MV: Hillary Clinton was the first professional woman who went into the position of First Lady, an interesting position that only comes to the virtue of marriage to the President. It is not something you have achieved on your own and doesn't come with a job description or a salary.

It is a unique kind of evolution, and these women have come to be recognised as those who are in a position to make a difference. You can see a difference from where it was a minimal job, to what Hillary made of it by involving insignificant endeavours on behalf of the US. Her advocacy for women and girls is well-known.

Her successors, are professional themselves - Laura Bush was an educator and Michelle Obama, a lawyer. They both created spaces in which they were comfortable and made a difference. For Laura Bush, she worked with women in Afghanistan and Myanmar, while Michelle Obama had her contribution is uplifting minority girls and children.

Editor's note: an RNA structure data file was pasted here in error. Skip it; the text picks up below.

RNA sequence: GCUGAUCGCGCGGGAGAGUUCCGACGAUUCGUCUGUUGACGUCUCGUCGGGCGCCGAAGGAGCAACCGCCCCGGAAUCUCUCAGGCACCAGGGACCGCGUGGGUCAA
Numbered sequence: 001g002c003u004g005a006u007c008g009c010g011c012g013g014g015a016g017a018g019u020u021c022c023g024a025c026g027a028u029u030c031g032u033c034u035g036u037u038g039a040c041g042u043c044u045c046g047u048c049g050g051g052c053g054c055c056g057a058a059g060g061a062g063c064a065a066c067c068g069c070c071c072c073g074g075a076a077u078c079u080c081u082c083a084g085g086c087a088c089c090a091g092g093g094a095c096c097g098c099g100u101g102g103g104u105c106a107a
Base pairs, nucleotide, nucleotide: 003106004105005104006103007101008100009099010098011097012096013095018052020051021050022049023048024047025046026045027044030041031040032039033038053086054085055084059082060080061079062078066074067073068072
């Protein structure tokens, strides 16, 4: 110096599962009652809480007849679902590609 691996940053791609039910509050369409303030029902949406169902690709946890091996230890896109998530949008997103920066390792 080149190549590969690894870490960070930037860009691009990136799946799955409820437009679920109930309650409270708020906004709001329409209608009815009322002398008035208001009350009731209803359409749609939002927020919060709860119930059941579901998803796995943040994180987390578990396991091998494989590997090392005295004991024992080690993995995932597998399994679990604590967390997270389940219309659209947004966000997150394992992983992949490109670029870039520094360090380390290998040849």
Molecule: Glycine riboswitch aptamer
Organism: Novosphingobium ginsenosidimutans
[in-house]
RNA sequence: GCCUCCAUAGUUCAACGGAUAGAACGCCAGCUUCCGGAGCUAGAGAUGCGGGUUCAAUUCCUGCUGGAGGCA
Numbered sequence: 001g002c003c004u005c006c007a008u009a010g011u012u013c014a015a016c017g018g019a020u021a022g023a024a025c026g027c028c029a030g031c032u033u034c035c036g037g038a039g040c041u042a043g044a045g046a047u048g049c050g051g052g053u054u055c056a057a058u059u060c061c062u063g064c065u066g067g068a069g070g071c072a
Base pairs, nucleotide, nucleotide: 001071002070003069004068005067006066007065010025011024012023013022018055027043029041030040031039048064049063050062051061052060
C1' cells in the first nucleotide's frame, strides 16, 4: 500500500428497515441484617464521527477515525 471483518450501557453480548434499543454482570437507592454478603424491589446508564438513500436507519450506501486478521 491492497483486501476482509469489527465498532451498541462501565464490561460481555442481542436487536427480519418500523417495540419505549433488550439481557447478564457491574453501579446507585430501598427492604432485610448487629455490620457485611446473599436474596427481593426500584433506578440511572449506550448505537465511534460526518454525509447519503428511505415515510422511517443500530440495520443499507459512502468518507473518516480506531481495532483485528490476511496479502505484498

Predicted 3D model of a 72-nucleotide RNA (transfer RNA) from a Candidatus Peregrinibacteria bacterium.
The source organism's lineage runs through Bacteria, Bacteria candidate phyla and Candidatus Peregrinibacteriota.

YS: Why is it so that countries like India and Sri Lanka which are developing, have had a woman prime minister, but the US still has not seen a woman president?

MV: In the US, we don't have a parliamentary system. As, in a parliamentary system, your colleagues get to know you, they can move you to the Prime Minister-ship. Therefore, it is a completely different and difficult system in terms of finances. However, Hillary Clinton did come very close. She won the majority votes of her party. I don't think the ceiling has been completely cracked, but it is not hanging by very much. I hope that day will come in my lifetime.